Who We Are:
We did not just learn this– we live it!
Independent Living Center of Mobile is a Center for Independent Living (CIL), an organization not about “helping” people with disabilities but built on the central concept of self-empowerment. It is a consumer-controlled, community-based, cross-disability nonprofit that provides an array of independent living services. We do everything it takes to empower people with disabilities to live active, self-determined lives including advocacy, services, and support. More than half of our staff are persons with disabilities, as are over half of our Board of Directors.
The mission of the Independent Living Center of Mobile is to foster and promote programs which empower persons with disabilities to attain their maximum degree of independence. While advocating for the protection of their civil rights.
Independent Living center of Mobile offers core services to the following counties in the Southwest region of Alabama: Baldwin, Butler, Choctaw, Clarke, Coffee, Conecuh, Covington, Crenshaw, Escambia, Geneva, Marengo, Mobile, Monroe, Sumter, Washington, Wilcox. We answer all inquiries regardless of location. We can forward inquiries to the appropriate agency per location and need.
Principles that guide our decision-making.
- Empowerment – We do not reach goals for individuals; we teach the skills that allow them to do for themselves.
- Inclusion – We advocate for individuals with disabilities to be included in integrated environments in the classroom, employment, fun, housing, leadership roles, and in discussions that impact their lives and the disability community.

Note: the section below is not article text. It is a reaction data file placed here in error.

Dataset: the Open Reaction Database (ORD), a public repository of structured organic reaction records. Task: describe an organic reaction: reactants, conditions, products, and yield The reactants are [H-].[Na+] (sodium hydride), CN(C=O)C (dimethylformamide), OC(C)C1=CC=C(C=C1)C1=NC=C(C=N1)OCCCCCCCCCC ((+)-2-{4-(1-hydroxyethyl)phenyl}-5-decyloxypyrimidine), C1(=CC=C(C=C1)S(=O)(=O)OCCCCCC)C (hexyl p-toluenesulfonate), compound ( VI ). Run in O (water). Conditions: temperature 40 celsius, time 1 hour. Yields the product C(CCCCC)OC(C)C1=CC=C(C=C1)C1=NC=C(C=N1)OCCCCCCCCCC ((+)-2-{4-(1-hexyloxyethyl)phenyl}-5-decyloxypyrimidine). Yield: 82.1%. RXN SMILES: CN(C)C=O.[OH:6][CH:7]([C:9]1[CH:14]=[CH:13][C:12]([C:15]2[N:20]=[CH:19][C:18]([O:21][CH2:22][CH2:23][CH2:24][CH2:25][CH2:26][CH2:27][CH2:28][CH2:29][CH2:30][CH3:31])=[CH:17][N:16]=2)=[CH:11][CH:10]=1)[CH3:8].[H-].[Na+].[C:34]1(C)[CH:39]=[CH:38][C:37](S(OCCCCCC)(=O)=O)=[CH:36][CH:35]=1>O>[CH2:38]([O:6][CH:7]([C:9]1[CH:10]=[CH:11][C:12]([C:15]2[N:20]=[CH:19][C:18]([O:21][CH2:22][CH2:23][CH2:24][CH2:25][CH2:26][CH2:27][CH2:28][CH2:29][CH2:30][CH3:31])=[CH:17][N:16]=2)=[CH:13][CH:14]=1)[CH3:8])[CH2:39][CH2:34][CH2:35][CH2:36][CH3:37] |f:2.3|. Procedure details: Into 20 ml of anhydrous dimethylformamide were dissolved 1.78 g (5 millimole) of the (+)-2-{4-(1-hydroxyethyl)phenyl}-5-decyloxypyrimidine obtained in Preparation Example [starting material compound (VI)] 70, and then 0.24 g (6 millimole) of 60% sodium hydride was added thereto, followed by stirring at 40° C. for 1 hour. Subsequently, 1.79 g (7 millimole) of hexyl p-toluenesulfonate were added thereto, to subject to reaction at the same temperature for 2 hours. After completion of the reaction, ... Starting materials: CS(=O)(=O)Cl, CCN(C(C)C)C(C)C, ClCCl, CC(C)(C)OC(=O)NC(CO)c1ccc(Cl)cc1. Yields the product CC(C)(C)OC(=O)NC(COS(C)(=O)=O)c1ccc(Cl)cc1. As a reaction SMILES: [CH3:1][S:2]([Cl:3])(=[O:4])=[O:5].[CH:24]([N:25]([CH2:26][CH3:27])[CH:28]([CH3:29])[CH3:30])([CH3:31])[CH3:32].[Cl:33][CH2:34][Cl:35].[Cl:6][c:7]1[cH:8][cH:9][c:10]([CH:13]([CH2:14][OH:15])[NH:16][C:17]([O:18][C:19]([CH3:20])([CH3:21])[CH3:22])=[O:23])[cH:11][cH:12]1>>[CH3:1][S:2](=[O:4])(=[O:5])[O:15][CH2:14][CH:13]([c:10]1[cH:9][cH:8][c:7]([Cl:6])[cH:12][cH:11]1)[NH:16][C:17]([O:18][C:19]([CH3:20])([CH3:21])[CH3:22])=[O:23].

- Independence – Individuals with disabilities should have the right to control their own lives and make decisions about what is best for them. We believe every individual can be independent.
- Equality – We advocate for equal rights and access, not special treatment.
- Disability Pride – “Disability” is not a negative word. It means we are more adaptable. We are proud of who we are, and the barriers we have overcome have only made us stronger.
Our Core Services
Services of the Independent Living Center of Mobile
Information and referral
ILC-Mobile maintains comprehensive information files on the availability in their communities concerning accessible housing; transportation; employment opportunities; rosters of persons and agencies available to serve as personal care attendants, interpreters for hearing impaired people, or readers for visually impaired people; and many other services.
Independent living skills training
ILC-Mobile provides training courses to help people with disabilities gain skills that would enable them to live more independently; courses may include using various public transportation systems, managing a personal budget, dealing with insensitive and discriminatory behavior by members of the general public, and many other subjects.